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Hitler’s expansionist ideology
stemmed from the belief that the German race was superior to others. This led
to his ambition for territorial expansion, primarily in the east, to create a
new racial empire, or Lebensraum
(living space). Hitler’s aims were made clear as early as 1920 in the 25-point
programme of the Nazi Party, and once in power in 1933 he set about pursuing
his expansionist ideas by seeking destruction of the Treaty of Versailles’
restrictions of German rearmament and territory1.
This presented a direct threat to other European powers, particularly Great
Britain primarily because of her Empire. To avoid a conflict with Hitler,
British PM Neville Chamberlain, along with other European politicians, adopted
a policy of appeasement. Some historians have deemed it a unreasonable policy
of cowardice; however, considering that public opinion was strongly anti-war, that
Britain was financially unprepared for war, and the growing belief that the
Treaty of Versailles had been too harsh, appeasement can be considered a
reasonable political response for Britain to Hitler’s expansionist ideologies.

The failure of the League of
Nations led Chamberlain to adopt the policy of appeasement as a solution to
international threats facing Britain. After the First World War, the League of
Nations was relied on to resolve disputes, in the belief that countries acting
together could discourage aggression and, if required, act together to stop
aggressors2, known as ‘collective security’. However, it was clear
by the mid-1930s that this was unsuccessful, and the League of Nations had
failed. Without its own army or committed support from powerful members, the League had proven unable to prevent
aggression from expansionist powers such as Italy and Japan. With no League to
collectively deal with Hitler’s aggression, Chamberlain
reasonably adopted appeasement to prevent Britain unilaterally being drawn into
conflict.

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In the 1930s, Britain’s economy
hadn’t fully recovered from the First World War and the Great Depression
worsened the economy further; Britain had 3 million unemployed in the early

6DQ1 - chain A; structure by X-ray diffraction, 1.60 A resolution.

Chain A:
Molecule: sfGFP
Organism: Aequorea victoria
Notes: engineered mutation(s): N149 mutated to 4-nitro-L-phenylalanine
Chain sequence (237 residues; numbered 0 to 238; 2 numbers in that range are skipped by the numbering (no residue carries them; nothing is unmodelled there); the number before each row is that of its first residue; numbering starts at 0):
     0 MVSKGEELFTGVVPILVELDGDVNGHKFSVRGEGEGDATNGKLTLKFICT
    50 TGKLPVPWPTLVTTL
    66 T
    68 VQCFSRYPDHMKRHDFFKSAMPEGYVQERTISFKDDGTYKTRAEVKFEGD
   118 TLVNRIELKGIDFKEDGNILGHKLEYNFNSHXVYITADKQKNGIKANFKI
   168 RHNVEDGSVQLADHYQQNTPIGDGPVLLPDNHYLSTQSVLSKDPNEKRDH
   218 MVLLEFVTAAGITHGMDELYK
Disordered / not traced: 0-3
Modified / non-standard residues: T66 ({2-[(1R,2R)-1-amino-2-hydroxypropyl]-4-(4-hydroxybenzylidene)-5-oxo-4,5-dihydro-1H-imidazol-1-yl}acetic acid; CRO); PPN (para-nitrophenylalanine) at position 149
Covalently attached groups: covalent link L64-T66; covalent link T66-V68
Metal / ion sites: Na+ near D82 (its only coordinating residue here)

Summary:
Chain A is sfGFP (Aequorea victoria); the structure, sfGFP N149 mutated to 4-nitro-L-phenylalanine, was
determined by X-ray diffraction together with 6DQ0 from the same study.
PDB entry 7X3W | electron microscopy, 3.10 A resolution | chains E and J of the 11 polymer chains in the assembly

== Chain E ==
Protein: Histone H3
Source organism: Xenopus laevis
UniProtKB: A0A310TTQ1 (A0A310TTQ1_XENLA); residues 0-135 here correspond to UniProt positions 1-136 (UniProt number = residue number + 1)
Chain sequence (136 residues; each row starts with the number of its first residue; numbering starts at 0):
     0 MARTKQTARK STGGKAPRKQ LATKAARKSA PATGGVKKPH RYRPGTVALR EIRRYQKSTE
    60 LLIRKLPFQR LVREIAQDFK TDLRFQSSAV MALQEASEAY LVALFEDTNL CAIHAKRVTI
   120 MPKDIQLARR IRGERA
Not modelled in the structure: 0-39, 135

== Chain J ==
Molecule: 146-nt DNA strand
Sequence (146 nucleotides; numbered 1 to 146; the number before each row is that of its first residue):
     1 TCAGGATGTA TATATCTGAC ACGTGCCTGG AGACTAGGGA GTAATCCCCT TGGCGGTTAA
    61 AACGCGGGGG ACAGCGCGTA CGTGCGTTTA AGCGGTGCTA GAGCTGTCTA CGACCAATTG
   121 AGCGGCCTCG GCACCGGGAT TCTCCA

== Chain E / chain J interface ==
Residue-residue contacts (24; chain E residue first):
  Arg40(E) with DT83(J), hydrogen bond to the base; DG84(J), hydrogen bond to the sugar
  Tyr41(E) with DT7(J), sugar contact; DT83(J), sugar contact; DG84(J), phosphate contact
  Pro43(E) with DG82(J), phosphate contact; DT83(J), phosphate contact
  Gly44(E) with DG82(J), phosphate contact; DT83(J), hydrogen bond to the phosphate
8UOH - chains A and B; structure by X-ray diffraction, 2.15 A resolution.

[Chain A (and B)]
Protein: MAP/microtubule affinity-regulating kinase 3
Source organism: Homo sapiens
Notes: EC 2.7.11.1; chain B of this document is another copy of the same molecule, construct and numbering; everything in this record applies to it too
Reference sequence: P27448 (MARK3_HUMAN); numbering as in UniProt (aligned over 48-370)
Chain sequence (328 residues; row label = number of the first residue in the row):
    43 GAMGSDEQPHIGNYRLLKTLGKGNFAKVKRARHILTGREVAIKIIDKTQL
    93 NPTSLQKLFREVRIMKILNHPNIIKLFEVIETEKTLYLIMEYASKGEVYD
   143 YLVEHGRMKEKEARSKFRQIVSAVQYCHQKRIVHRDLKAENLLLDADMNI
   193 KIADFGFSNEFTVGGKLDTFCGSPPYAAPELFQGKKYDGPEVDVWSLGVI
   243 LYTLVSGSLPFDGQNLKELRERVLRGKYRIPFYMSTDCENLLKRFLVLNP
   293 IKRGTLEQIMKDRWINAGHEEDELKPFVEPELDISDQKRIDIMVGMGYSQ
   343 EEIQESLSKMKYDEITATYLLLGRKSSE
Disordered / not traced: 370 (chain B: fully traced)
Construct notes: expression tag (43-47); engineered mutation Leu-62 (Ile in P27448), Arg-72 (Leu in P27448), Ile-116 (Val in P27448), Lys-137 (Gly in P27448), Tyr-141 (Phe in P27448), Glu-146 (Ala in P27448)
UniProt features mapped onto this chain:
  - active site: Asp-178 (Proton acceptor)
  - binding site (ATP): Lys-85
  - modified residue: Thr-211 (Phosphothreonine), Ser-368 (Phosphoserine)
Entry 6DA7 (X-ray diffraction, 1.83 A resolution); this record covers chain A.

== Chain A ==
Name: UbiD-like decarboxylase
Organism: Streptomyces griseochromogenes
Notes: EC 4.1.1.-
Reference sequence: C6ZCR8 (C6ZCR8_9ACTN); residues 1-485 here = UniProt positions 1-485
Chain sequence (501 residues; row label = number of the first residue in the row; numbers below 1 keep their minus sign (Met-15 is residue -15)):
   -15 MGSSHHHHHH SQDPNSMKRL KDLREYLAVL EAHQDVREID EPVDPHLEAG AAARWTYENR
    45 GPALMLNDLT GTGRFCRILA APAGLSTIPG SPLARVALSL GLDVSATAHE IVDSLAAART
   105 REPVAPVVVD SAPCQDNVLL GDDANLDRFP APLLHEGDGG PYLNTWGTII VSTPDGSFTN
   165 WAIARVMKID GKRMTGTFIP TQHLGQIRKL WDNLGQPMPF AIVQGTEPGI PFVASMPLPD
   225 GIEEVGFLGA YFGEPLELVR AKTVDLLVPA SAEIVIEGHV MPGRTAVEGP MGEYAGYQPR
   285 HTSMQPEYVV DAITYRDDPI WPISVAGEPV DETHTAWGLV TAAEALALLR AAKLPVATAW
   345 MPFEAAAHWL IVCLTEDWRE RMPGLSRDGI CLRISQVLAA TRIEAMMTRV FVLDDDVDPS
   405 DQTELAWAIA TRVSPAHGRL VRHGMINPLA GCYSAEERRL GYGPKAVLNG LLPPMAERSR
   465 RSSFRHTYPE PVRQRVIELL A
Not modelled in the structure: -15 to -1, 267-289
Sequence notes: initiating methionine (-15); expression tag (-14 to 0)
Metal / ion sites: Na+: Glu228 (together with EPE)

1930’s.3 Additionally, after WWI significant
cuts were made in expenditure to the armed forces; from £692 million in 1919-20
to £115 million by 1922. Furthermore, rearmament did not resume in Britain
until 1936. This meant that there was a lack of British home defences and few forces
immediately available to deploy against expansionist moves by Hitler. British
defence staff warned the government that a European conflict with Germany might
encourage other powers, particularly Japan, to take advantage of Britain’s increasingly
under-resourced empire2.
Given Britain’s economic situation and how costly it may have been to stand up effectively
to Hitler, the policy of appeasement was a reasonable political response to
protect Britain’s entanglement in an expensive conflict.

The horrors of the First World War
left a widespread anti-war feeling amongst the British public, thus creating a
political need to prevent another war. The Franchise Act of 1918 had increased
the number of voters in Britain from 8 million to 21 million, largely due to
women (over the age of 30) being granted the vote; in 1928 female voting age was
lowered to 21, expanding the electorate further still3. This
increase in the electorate meant that politicians were more likely to take
notice of public opinion, particularly that of women, which was strongly against
war. Conflicts that arose in the 1930s showed the even greater potential costs
of modern war; events such as the bombing of Guernica in 1937 highlighted the
vulnerability of London to attack from air. However, defence spending could not
be significantly increased without compromising people’s living standards, which
would undoubtedly have had significant political consequences including
probable electoral defeat for the politicians that executed such a policy. The
general anti-war feeling among the British public and the government’s
inability to increase military expenditure meant that in the interests of
maintaining domestic stability and harmony the Prime Minister had little other
option but to appease Hitler, rather than face war.

Additionally, in the 1930’s
communism was seen as a much greater threat to world peace than Hitler’s
expansionist ideology and it was general opinion that it was “better Hitlerism
that Communism”4
. It was widely believed that a sympathetic attitude to Hitler’s Germany could support
a united defence against communism if the Soviets decided to invade Europe. Furthermore